How Can Seniors Afford Soaring Long-Term Care Expenses?

Posted: January 31, 2024 by John Welcom

Long-Term Care Expenses

The rising cost of long-term care is a growing concern for seniors and their families. A recent New York Times special report, "Facing Financial Ruin as Costs Soar for Elder Care," highlighted the challenges families face in accessing and paying for long-term care services.

The headline for a New York Times special report published on November 15, 2023, succinctly captures a growing national problem: “Facing Financial Ruin as Costs Soar for Elder Care.”

The article chronicles the sagas of families across the U.S. as they struggle to obtain long-term care and then find ways to pay for the services needed.

"Millions of families are facing daunting life choices — and potential financial ruin — as the escalating costs of in-home care, assisted living facilities and nursing homes devour the savings and incomes of older Americans and their relatives,” the Times reported.

The Scope of the Problem

KFF Health News analyzed the federally funded Health and Retirement Study, the most authoritative national survey of older people about their long-term care needs and financial resources, and found that roughly 8 million Americans 65 and older have difficulty with basic tasks like bathing and feeding themselves, and nearly 3 million of them have no assistance at all.

These findings are consistent with government estimates that nearly 7 in 10 retirees will need some type of long-term care during their lifetimes, according to the U.S. Department of Health and Human Services.

Jennifer Schell, a financial writer for Annuity.org, compiled some sobering statistics that paint a picture of America’s long-term care problem, which includes the following:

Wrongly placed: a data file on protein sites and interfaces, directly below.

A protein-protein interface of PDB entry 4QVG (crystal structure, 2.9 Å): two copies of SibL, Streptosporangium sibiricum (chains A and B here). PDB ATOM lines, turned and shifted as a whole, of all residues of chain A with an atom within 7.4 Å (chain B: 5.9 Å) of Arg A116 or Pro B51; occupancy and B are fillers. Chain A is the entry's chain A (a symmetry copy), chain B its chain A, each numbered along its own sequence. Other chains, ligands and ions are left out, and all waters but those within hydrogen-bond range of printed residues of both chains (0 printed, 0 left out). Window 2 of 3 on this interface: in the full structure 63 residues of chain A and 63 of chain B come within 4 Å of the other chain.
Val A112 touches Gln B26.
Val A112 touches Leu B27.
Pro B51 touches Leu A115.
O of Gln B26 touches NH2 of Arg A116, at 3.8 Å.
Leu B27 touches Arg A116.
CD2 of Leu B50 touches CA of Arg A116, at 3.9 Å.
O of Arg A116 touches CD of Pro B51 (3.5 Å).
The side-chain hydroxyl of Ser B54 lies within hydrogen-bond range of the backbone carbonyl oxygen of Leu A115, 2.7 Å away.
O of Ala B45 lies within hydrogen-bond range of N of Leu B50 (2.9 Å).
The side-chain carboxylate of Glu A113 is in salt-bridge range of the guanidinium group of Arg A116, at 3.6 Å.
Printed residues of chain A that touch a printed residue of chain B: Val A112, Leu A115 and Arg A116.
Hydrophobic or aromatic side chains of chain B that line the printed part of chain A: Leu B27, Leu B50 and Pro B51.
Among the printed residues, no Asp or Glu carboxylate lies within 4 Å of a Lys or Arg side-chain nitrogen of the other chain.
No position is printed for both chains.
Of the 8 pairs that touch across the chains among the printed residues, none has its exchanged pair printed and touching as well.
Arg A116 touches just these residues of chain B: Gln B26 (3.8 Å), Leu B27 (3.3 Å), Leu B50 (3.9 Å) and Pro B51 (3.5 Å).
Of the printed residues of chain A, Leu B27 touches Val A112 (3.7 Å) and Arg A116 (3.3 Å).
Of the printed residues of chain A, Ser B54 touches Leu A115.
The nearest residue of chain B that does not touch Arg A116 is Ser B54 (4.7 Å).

• Nursing home care costs an average of $108,408 per year for a private room;
  • Long-term care insurance firms paid out a record $13.25 billion in 2022 and Medicaid spent $138.9 billion on long-term care services in 2021; and
  • 1.4 million Americans received hospice care in 2023.

As America’s population continues to age in the decade ahead, the numbers above are likely to increase.

Paying for Long-Term Care

Paying for needed health care services for seniors is a challenge facing our nation. The underlying problem is that the U.S. lacks a coherent system of providing such care to our most vulnerable demographic, according to the Times story.

“The private market, where a minuscule portion of families buy long-term care insurance, has shriveled, reduced over years by giant rate hikes by insurers that had underestimated how much care people would actually use,” it reported. “Labor shortages have left families searching for workers willing to care for their elders in the home. And the cost of a spot in an assisted living facility has soared to an unaffordable level for most middle-class Americans.”

The U.S. allocates a smaller share of its GDP to long-term care than do most other wealthy nations, according to data from the Organization for Economic Cooperation and Development, and also dedicates far less of its overall health spending toward such care.

“We just don’t value elders the way that other countries and other cultures do,” said Rachel Werner, executive director of the Leonard Davis Institute of Health Economics at the University of Pennsylvania, in the Times report. “We don’t have a financing and insurance system for long-term care.”

Unfortunately, the lack of a coherent national system causes many seniors to deal with these soaring expenses on their own.  It leaves them at risk of financial ruin during their precious golden years.

"As retirees live longer, many worry about outliving their savings,” reported CNBC.com. “However, many older Americans haven’t planned for a looming expense: the cost of long-term care.”

Seniors are Searching for Answers